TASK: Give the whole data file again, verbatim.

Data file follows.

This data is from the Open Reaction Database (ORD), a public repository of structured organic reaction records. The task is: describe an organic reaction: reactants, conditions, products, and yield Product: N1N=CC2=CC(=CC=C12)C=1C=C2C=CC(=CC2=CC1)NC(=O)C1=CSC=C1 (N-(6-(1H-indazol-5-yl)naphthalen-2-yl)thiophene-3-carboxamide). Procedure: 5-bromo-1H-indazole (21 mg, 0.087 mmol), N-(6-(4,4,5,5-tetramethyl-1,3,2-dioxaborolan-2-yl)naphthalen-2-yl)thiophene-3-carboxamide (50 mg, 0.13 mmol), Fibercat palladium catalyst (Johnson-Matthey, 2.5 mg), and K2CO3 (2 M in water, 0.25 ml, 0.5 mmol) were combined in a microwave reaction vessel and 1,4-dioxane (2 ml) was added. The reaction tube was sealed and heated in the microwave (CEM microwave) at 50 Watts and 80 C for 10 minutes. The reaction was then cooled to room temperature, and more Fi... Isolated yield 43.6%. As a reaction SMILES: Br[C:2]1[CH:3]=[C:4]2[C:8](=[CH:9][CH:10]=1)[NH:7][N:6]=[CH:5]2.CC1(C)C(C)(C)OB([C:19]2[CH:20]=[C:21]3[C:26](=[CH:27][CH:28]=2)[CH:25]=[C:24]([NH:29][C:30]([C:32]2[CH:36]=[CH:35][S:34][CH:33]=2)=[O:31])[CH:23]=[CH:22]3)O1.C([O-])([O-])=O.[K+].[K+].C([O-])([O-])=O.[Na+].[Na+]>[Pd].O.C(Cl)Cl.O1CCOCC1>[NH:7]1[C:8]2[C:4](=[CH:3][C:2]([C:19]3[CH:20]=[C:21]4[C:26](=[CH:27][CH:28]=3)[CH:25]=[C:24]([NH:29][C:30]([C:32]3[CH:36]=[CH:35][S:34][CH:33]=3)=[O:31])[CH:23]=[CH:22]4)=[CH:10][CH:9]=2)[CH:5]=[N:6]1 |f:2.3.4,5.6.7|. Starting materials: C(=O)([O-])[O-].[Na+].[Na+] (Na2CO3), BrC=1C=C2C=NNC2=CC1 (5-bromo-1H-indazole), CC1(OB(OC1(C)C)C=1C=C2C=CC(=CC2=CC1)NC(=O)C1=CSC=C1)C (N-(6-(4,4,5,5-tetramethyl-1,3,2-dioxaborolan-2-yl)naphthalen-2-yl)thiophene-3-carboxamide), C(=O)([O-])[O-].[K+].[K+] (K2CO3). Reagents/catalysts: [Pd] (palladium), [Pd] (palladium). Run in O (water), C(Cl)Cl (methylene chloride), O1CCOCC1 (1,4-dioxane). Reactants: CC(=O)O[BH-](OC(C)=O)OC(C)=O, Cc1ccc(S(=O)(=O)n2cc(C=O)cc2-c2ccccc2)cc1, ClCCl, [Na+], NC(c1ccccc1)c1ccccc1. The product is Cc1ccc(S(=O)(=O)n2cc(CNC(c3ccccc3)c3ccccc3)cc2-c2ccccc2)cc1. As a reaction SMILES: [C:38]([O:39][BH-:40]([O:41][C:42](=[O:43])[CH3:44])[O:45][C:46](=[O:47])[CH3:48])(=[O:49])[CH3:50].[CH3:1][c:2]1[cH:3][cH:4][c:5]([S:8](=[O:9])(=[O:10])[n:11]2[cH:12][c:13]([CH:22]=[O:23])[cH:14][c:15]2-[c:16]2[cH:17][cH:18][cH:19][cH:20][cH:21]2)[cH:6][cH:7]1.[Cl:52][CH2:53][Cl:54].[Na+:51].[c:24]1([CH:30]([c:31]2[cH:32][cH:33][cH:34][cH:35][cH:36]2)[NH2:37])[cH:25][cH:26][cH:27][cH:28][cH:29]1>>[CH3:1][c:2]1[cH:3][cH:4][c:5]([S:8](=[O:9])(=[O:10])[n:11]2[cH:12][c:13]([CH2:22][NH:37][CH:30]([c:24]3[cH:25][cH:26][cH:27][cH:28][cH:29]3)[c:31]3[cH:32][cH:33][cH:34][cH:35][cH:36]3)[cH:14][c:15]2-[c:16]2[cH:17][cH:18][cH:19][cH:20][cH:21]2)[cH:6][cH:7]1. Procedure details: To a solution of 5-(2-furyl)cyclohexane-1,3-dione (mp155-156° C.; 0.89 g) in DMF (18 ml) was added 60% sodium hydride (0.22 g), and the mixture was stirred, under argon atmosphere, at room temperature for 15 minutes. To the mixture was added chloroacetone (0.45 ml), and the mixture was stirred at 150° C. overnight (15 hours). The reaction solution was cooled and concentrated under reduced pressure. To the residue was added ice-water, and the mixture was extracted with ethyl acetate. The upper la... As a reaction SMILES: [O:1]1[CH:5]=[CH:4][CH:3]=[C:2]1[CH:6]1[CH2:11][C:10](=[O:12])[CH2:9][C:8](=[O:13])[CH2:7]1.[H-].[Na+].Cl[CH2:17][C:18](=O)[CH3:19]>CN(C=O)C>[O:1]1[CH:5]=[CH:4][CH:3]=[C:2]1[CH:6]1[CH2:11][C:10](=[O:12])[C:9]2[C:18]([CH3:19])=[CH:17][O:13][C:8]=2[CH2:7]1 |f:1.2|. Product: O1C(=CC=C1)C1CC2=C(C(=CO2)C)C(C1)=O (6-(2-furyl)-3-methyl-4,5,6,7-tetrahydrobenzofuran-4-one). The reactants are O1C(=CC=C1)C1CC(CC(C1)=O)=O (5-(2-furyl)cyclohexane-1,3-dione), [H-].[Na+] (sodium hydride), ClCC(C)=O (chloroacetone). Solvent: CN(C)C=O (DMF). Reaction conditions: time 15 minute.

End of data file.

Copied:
This data is from the Open Reaction Database (ORD), a public repository of structured organic reaction records. The task is: describe an organic reaction: reactants, conditions, products, and yield Product: N1N=CC2=CC(=CC=C12)C=1C=C2C=CC(=CC2=CC1)NC(=O)C1=CSC=C1 (N-(6-(1H-indazol-5-yl)naphthalen-2-yl)thiophene-3-carboxamide). Procedure: 5-bromo-1H-indazole (21 mg, 0.087 mmol), N-(6-(4,4,5,5-tetramethyl-1,3,2-dioxaborolan-2-yl)naphthalen-2-yl)thiophene-3-carboxamide (50 mg, 0.13 mmol), Fibercat palladium catalyst (Johnson-Matthey, 2.5 mg), and K2CO3 (2 M in water, 0.25 ml, 0.5 mmol) were combined in a microwave reaction vessel and 1,4-dioxane (2 ml) was added. The reaction tube was sealed and heated in the microwave (CEM microwave) at 50 Watts and 80 C for 10 minutes. The reaction was then cooled to room temperature, and more Fi... Isolated yield 43.6%. As a reaction SMILES: Br[C:2]1[CH:3]=[C:4]2[C:8](=[CH:9][CH:10]=1)[NH:7][N:6]=[CH:5]2.CC1(C)C(C)(C)OB([C:19]2[CH:20]=[C:21]3[C:26](=[CH:27][CH:28]=2)[CH:25]=[C:24]([NH:29][C:30]([C:32]2[CH:36]=[CH:35][S:34][CH:33]=2)=[O:31])[CH:23]=[CH:22]3)O1.C([O-])([O-])=O.[K+].[K+].C([O-])([O-])=O.[Na+].[Na+]>[Pd].O.C(Cl)Cl.O1CCOCC1>[NH:7]1[C:8]2[C:4](=[CH:3][C:2]([C:19]3[CH:20]=[C:21]4[C:26](=[CH:27][CH:28]=3)[CH:25]=[C:24]([NH:29][C:30]([C:32]3[CH:36]=[CH:35][S:34][CH:33]=3)=[O:31])[CH:23]=[CH:22]4)=[CH:10][CH:9]=2)[CH:5]=[N:6]1 |f:2.3.4,5.6.7|. Starting materials: C(=O)([O-])[O-].[Na+].[Na+] (Na2CO3), BrC=1C=C2C=NNC2=CC1 (5-bromo-1H-indazole), CC1(OB(OC1(C)C)C=1C=C2C=CC(=CC2=CC1)NC(=O)C1=CSC=C1)C (N-(6-(4,4,5,5-tetramethyl-1,3,2-dioxaborolan-2-yl)naphthalen-2-yl)thiophene-3-carboxamide), C(=O)([O-])[O-].[K+].[K+] (K2CO3). Reagents/catalysts: [Pd] (palladium), [Pd] (palladium). Run in O (water), C(Cl)Cl (methylene chloride), O1CCOCC1 (1,4-dioxane). Reactants: CC(=O)O[BH-](OC(C)=O)OC(C)=O, Cc1ccc(S(=O)(=O)n2cc(C=O)cc2-c2ccccc2)cc1, ClCCl, [Na+], NC(c1ccccc1)c1ccccc1. The product is Cc1ccc(S(=O)(=O)n2cc(CNC(c3ccccc3)c3ccccc3)cc2-c2ccccc2)cc1. As a reaction SMILES: [C:38]([O:39][BH-:40]([O:41][C:42](=[O:43])[CH3:44])[O:45][C:46](=[O:47])[CH3:48])(=[O:49])[CH3:50].[CH3:1][c:2]1[cH:3][cH:4][c:5]([S:8](=[O:9])(=[O:10])[n:11]2[cH:12][c:13]([CH:22]=[O:23])[cH:14][c:15]2-[c:16]2[cH:17][cH:18][cH:19][cH:20][cH:21]2)[cH:6][cH:7]1.[Cl:52][CH2:53][Cl:54].[Na+:51].[c:24]1([CH:30]([c:31]2[cH:32][cH:33][cH:34][cH:35][cH:36]2)[NH2:37])[cH:25][cH:26][cH:27][cH:28][cH:29]1>>[CH3:1][c:2]1[cH:3][cH:4][c:5]([S:8](=[O:9])(=[O:10])[n:11]2[cH:12][c:13]([CH2:22][NH:37][CH:30]([c:24]3[cH:25][cH:26][cH:27][cH:28][cH:29]3)[c:31]3[cH:32][cH:33][cH:34][cH:35][cH:36]3)[cH:14][c:15]2-[c:16]2[cH:17][cH:18][cH:19][cH:20][cH:21]2)[cH:6][cH:7]1. Procedure details: To a solution of 5-(2-furyl)cyclohexane-1,3-dione (mp155-156° C.; 0.89 g) in DMF (18 ml) was added 60% sodium hydride (0.22 g), and the mixture was stirred, under argon atmosphere, at room temperature for 15 minutes. To the mixture was added chloroacetone (0.45 ml), and the mixture was stirred at 150° C. overnight (15 hours). The reaction solution was cooled and concentrated under reduced pressure. To the residue was added ice-water, and the mixture was extracted with ethyl acetate. The upper la... As a reaction SMILES: [O:1]1[CH:5]=[CH:4][CH:3]=[C:2]1[CH:6]1[CH2:11][C:10](=[O:12])[CH2:9][C:8](=[O:13])[CH2:7]1.[H-].[Na+].Cl[CH2:17][C:18](=O)[CH3:19]>CN(C=O)C>[O:1]1[CH:5]=[CH:4][CH:3]=[C:2]1[CH:6]1[CH2:11][C:10](=[O:12])[C:9]2[C:18]([CH3:19])=[CH:17][O:13][C:8]=2[CH2:7]1 |f:1.2|. Product: O1C(=CC=C1)C1CC2=C(C(=CO2)C)C(C1)=O (6-(2-furyl)-3-methyl-4,5,6,7-tetrahydrobenzofuran-4-one). The reactants are O1C(=CC=C1)C1CC(CC(C1)=O)=O (5-(2-furyl)cyclohexane-1,3-dione), [H-].[Na+] (sodium hydride), ClCC(C)=O (chloroacetone). Solvent: CN(C)C=O (DMF). Reaction conditions: time 15 minute.